Bert Bush was a fixture in Vancouver’s film & video scene for over 45 years. He supervised printing for Trans Canada Films before opening his own post-production firm, Bush Edit House, at the foot of Lonsdale in 1971. Bert cut film & video, rented equipment and mentored young filmmakers until his death in 2006. When archivists were invited to investigate his legacy, they found nearly 100 films of all kinds — mixing BC tourism titles (A Date with BC, A Place To Be) with cautionary tales of alcohol abuse (Voices) & heart disease (Heartbeat), a ’how-to’ film about placing a long-distance call without operator assistance (DDD- Direct Distance Dialing) and rare examples of locally-produced 50’s & 60’s TV ads. Curated by Colin Preston and Christine Hagemoen.
Vancouver film scholar Michael van den Bos returns with an all-new edition of Dancing in the Dark – The Surreal, The Sublime and The Spectacular. Michael will introduce a choreographic compilation of delirious, divine and dazzling dances from such films as The Band Wagon, Cabaret, Cabin in the Sky, Cover Girl, Dames, Kiss Me Kate, Seven Brides for Seven Brothers, Singin’ in the Rain, Swing Time and White Nights among other terpsichorean treats.
In your lifetime, the history of photography has seen a seismic shift, the dramatic change from film to digital. Harvey Wang was mid-career when the tools of his craft were made nearly obsolete. He interviewed more than 20 photographers and prominent figures in the field, including Jerome Liebling, George Tice, David Goldblatt, Sally Mann, Eugene Richards, Ruud van Empel, John Cohen and Jeff Jacobson, as well as Steven Sasson, co-inventor of the digital camera, and Thomas Knoll, co-creator of Photoshop.
Is Kane the greatest movie ever made? For most of the past 70 years that has been the consensus, although more recently it has been supplanted in critical favour by Vertigo. Is Welles’ reputation in eclipse then? Does his first and most accomplished Hollywood movie withstand the test of time? A distinguished panel has agreed to share their responses to this complex, challenging and invigorating movie.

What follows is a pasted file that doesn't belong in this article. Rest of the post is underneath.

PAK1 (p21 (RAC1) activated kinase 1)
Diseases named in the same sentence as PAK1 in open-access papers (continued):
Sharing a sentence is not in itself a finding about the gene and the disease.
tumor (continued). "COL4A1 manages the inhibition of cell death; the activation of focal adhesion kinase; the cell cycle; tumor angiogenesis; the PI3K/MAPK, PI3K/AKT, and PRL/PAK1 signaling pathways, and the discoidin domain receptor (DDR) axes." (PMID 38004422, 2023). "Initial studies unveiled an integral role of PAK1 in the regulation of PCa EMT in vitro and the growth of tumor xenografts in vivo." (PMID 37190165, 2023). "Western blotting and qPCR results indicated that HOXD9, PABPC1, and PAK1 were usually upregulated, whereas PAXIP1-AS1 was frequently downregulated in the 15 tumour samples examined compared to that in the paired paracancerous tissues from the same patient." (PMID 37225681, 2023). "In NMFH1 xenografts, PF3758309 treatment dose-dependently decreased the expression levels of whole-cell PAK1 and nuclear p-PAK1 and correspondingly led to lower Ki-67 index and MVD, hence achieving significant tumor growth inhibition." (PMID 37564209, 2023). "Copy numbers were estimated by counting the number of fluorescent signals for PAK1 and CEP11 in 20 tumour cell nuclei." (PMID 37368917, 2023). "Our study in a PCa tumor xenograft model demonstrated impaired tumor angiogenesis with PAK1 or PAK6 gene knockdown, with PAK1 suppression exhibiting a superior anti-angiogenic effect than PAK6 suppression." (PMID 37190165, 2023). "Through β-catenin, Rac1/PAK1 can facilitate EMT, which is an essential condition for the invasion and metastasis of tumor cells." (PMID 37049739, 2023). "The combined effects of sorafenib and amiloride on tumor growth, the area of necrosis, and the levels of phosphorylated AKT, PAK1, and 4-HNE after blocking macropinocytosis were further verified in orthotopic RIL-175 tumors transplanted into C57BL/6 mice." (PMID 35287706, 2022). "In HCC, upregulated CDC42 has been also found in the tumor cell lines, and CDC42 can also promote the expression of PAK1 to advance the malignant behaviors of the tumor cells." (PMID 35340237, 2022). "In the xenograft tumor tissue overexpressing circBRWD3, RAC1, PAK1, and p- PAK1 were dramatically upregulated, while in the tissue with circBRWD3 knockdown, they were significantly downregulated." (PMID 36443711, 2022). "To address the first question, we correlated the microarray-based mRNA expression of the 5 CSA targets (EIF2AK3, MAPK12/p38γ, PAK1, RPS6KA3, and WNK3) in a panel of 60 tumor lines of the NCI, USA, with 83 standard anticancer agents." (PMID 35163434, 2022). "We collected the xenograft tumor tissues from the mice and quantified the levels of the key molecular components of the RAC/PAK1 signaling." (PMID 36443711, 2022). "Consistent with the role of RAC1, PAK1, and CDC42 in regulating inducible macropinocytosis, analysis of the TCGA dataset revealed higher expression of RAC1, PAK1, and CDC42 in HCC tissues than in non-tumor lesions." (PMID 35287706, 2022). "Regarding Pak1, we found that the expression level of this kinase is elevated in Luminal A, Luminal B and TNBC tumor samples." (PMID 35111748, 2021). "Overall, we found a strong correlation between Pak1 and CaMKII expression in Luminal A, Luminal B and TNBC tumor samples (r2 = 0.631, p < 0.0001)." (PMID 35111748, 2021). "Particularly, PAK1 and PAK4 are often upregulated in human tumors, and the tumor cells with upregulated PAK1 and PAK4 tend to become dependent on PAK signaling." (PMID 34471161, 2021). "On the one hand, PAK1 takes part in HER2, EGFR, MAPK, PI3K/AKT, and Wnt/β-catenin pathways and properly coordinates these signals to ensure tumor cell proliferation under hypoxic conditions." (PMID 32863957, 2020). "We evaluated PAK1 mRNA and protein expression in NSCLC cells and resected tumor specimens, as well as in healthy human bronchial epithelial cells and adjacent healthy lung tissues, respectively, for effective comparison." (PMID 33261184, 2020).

Welles and Joseph Cotten penned the screenplay (adapted from an Eric Ambler spy story), and while the Great Man didn’t take a directing credit - bowing to his friend and collaborator Norman Foster - the expressionist noir stylings are very much in line with what you would expect from the man who made The Lady from Shanghai, Mr Arkadin, and Touch of Evil. Almost inevitably, the film was butchered in post production, first by RKO (who cut out 20 minutes) and then by the censors. All the same it’s enormous fun, a B movie thriller with sly wit, invention and panache to spare.
1942 was the year everything went wrong for Orson Welles. He couldn’t fight for The Magnificent Ambersons because he was in Brazil at the behest of Nelson Rockefeller, working on a pan-American propaganda piece, an anthology film mixing documentary and fiction to be called "It’s All True". That film was never finished, and Welles’ Hollywood career never recovered - but Bill Krohn’s reconstruction explains why it was such an important project, and recovers more footage than anyone could have imagined.
With Orson Welles, there is always the nagging feeling of "what might have been?". Schubert left us just the one Unfinished Symphony. But Schubert only need pen and ink to compose, a filmmaker needs so much more - and Welles left us with myriad incomplete films and projects, including several more stabs at Shakespeare, his long quest to make a movie of Don Quixote, and his film about the "new Hollywood", The Other Side of the Wind. What we are left with are tantalizing fragments, shards of brilliance…
All magicians are actors, but not all actors can make magic. Orson Welles could: he’d dazzle us with his bag of tricks, defy gravity, mesmerize moviegoers, and reveal the human soul. He was a master illusionist, but also a sooth-sayer, one of those rare child prodigies who became an adult virtuoso, a showman and a genius. century from his birth in May 1915, this documentary runs through a glittering and troubled career, and celebrates an artist whom we’re still struggling to get the measure of,some three decades since his passing.
“A bouquet to cinematic history.” Dennis Harvey, Variety
"Fascinating… leaves you hungry for more." Chris Nashawaty, Entertainment Weekly
Perhaps the last film destined to come from the legendary Studio Ghibli, this beautifully animated tale would make a worthy swansong. It’s a delicate, heartwarming story of a lonely child and the mysterious new friend she meets from across the bay… "Timeless… bursting with colour and detail… it arrives like a classic heirloom uncovered and restored for contemporary eyes." Variety
Screening in a Japanese language, subtitled print except on Sun May 31 & Tues Jun 2, when the dubbed, Eng language version will screen.